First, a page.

A Note From the Yated Editor
Last week’s Yated cover story about Sholom Mordechai Rubashkin’s state case being expunged from the record electrified the community, triggering an outpouring of congratulatory phone calls and letters. The wave of happiness that engulfed people all over the world at the news testifies to how deeply embedded is the collective concern over Sholom Mordechai’s plight and the abiding quest for justice in the long-running Rubashkin saga.
Many who confused the state case with the federal case still moving forward, rejoiced at the thought that Sholom Mordechai was about to be released. Unfortunately, that is not (yet) the case. He remains incarcerated in federal prison. In another month he will have spent 2340 days behind bars, a small part of his 27-year sentence.
The status of his legal case depends on the outcome of a powerful motion presently before the Court – one of the last avenues of justice available to him in the American legal system. Many of the letters that poured in following last week’s story queried whether the expungement of state case would exert any influence over the federal one.
It goes without saying that a defendant reputed to be a villain does not stand a good chance of eliciting mercy from a judge. The view of Sholom Mordechai circulated at the time of his trial as a chronic lawbreaker who exploited child labor and mistreated his workers undercut hopes of a more lenient sentence than the shocking 25 years prosecutors recommended for financial offenses. As is well-known, his sentence surpassed even that.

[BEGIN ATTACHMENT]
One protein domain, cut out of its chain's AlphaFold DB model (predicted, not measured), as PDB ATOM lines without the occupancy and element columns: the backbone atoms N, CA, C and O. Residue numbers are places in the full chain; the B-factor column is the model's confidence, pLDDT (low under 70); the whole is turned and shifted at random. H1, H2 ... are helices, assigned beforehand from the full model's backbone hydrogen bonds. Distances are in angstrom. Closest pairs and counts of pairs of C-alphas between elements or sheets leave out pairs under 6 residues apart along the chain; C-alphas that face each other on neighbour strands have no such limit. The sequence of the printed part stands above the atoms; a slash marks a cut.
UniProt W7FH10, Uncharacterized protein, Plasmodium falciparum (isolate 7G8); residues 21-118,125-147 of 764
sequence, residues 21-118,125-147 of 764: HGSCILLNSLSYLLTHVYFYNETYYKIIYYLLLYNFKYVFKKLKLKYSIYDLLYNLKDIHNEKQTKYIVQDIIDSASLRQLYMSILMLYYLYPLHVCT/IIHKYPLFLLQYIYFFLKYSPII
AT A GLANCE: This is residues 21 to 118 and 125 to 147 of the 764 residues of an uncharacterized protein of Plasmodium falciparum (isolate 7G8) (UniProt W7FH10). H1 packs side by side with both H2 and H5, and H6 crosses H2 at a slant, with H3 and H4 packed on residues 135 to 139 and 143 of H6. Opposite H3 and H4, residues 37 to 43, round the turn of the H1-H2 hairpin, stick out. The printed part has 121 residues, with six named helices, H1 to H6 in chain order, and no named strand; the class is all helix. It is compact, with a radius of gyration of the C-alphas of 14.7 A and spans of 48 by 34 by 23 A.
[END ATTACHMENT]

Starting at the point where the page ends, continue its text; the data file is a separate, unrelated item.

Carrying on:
As the story behind the expungement of the state case against Sholom Mordechai is revisited, awareness grows in many quarters that the fantastic inventions painting him as a heartless corporate boss presiding over a den of crime were never true. That image, a product of malicious slander and fantasy, unraveled at the state trial.
While Sholom Mordechai’s jail sentence is in the federal case, sentencing rules allow the judge to consider facts and allegations not part of the conviction. As such, this expungement could have a significant effect. If the appeal currently before the court succeeds, it would destroy the underpinning of the draconian sentence – the inflated loss amount – and conceivably lead to a re-sentencing. Were the state allegations of child labor and abuse still on the record, they could have been used in sentencing rationale to justify severity – a possibility now firmly out of the question.
Although prejudice tends to die hard, we hope the truth will gain increasing traction and mobilize efforts to support Sholom Mordechai in his ongoing quest for justice. Due to special sensitivities and ongoing litigation, that subject will be explored at a later date.
This article first appeared in Yated Ne’eman and is published here with permission.